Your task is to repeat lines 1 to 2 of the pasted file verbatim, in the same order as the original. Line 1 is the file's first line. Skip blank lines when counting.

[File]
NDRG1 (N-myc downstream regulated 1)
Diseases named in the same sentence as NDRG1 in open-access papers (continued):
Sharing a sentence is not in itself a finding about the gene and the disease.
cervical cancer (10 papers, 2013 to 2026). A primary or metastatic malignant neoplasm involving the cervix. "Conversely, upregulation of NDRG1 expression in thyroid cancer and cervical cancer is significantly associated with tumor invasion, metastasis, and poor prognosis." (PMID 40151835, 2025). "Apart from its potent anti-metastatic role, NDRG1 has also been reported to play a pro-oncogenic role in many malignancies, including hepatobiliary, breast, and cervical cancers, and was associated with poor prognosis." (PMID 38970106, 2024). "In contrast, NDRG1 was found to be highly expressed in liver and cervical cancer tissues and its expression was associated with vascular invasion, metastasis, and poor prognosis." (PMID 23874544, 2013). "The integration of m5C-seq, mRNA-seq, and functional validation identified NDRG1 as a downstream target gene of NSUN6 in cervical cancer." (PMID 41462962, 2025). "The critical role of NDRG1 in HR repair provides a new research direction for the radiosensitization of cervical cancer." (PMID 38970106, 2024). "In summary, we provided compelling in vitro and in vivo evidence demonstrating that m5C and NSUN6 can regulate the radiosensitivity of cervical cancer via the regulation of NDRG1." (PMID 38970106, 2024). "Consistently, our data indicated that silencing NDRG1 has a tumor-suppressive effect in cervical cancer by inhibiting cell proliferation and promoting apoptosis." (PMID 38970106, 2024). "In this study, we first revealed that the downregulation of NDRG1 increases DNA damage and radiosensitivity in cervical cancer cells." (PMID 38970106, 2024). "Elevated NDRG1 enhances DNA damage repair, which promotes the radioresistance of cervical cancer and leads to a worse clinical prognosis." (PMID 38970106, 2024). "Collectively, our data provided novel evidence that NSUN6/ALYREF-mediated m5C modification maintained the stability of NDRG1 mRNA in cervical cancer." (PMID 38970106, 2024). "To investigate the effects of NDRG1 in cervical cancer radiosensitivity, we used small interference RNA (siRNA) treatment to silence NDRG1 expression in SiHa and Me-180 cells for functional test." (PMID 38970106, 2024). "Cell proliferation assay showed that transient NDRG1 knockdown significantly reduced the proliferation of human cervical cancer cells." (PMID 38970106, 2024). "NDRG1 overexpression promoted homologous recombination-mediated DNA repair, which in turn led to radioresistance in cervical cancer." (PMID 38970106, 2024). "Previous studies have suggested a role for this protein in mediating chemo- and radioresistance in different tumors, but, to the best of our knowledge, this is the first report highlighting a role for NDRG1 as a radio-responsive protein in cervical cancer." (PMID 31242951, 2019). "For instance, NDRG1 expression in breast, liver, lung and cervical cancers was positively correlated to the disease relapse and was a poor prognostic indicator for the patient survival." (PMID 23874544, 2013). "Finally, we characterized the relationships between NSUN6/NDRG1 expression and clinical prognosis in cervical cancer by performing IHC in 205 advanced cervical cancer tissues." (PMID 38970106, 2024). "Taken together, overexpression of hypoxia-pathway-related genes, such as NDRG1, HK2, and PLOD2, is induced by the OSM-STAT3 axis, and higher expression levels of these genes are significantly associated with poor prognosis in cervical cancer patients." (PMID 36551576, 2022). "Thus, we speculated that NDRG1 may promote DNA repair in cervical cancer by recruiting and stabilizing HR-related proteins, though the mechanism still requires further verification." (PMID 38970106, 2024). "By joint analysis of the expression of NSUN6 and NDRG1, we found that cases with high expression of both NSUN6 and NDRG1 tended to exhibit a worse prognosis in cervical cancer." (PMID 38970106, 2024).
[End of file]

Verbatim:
NDRG1 (N-myc downstream regulated 1)
Diseases named in the same sentence as NDRG1 in open-access papers (continued):